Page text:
Jump to Main Content
Assessment of Soil Quality in Conservation Reserve Program and Wheat-Fallow Soils
- Staben, M. L., Bezdicek, D. F., Fauci, M. F., Smith, J. L.
- Soil Science Society of America journal 1997 v.61 no.1 pp. 124-130
- soil, land use, land policy, grassland soils, agricultural soils, wheat soils, soil organic matter, carbon, nitrogen content, carbon nitrogen ratio, soil microorganisms, soil fauna, biomass, soil enzymes, enzyme activity, soil pH, mineralization, soil management, soil respiration, Washington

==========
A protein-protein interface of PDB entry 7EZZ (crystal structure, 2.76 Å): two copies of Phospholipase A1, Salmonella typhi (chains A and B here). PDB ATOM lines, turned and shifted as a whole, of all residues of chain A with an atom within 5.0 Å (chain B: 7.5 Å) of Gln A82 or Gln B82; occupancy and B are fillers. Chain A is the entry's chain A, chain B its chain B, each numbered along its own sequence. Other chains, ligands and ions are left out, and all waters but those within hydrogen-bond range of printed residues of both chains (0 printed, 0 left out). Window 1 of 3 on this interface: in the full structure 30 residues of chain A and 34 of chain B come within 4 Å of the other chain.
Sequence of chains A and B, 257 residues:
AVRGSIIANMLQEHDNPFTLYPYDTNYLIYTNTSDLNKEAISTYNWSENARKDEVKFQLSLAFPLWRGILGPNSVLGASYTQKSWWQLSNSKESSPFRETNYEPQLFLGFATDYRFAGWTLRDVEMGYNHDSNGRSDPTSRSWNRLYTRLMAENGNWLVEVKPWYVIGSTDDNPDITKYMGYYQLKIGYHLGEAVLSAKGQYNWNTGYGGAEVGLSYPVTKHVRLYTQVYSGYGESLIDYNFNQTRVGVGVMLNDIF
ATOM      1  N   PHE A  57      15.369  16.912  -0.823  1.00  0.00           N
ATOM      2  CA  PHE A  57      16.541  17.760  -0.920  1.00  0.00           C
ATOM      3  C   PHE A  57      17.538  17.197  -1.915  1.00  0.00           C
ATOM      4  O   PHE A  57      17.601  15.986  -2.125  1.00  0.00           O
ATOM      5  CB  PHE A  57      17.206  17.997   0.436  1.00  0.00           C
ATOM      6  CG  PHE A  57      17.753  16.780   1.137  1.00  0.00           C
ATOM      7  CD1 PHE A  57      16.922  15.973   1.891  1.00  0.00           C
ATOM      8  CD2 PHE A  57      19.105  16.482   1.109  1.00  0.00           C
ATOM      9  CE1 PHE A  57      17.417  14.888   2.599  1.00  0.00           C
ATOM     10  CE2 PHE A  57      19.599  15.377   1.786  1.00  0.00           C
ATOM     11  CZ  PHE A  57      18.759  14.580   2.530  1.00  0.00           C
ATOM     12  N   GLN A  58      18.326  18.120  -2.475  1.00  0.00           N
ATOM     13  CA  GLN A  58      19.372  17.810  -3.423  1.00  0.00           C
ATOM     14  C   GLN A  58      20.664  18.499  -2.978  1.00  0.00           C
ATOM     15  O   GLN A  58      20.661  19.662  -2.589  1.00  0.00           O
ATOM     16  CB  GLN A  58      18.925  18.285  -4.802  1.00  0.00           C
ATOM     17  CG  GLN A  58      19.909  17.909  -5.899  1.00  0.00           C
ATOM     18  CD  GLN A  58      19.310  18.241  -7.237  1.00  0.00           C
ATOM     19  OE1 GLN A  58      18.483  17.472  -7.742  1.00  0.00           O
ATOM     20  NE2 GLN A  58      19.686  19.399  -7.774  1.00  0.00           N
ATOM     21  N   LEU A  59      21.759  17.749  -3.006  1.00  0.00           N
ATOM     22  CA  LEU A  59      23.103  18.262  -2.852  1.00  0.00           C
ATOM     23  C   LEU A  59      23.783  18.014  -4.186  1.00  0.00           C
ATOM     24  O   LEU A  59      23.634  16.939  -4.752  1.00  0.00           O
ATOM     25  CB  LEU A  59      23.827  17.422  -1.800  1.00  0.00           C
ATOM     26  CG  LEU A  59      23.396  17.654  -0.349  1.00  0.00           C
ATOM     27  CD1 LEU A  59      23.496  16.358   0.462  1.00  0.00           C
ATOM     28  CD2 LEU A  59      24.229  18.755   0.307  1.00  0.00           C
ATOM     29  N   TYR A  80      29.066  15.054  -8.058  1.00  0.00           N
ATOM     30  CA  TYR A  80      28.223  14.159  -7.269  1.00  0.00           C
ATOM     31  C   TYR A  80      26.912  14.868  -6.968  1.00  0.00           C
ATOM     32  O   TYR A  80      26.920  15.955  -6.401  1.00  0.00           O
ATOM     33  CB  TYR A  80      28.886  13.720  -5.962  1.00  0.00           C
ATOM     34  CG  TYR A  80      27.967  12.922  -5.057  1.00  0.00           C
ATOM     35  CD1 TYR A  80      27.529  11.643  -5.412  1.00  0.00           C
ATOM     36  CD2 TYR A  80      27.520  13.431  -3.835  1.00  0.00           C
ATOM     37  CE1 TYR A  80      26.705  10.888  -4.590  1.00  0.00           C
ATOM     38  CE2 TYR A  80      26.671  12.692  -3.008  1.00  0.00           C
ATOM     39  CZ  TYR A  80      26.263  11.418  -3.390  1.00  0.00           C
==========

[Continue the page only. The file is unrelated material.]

- Chemical and microbial aspects of soil quality are an important consideration when evaluating the benefits of soil conservation efforts such as the Conservation Reserve Program (CRP). The objective of this study was to evaluate the quality of CRP and wheat-fallow (W-F) soils using soil biological and chemical parameters and C and N mineralization processes. The study was conducted on 20 CRP/W-F paired sites in eastern Washington, on Ritzville silt loam (coarse-silty, mixed, mesic Calciorthidic Haploxerolls). Soils collected from the paired fields were analyzed for chemical and biological parameters that have been suggested as indicators of soil quality. Potential enzyme activities and soil N were higher in the CRP soil than the W-F soil. Although there were no significant differences in total organic carbon (TOC) or microbial biomass carbon (MBC) the C mineralization potentials and C pools were significantly different between the CRP and W-F soils. Soil biota measurements showed there was greater active bacterial biomass in the CRP soil but greater fungal-feeding nematodes, flagellates, and amoebae in the W-F soil. The C mineralization study suggests that there is a significant increase in the secondary C pool of the CRP soil, which may indicate a buildup of higher quality soil organic matter and the potential for higher enzyme levels. When grass or straw was added to each soil type, the W-F soil produced more CO with either substrate than the CRP soil, indicating C limiting conditions in the W-F soil. Since it is unknown what constitutes good soil quality, these shifts in chemical and biological parameters may seem subtle. However, in general, trends in the data indicated that soil quality in the CRP was improved after 4 to 7 yr, compared with its previous management in W-F cropland.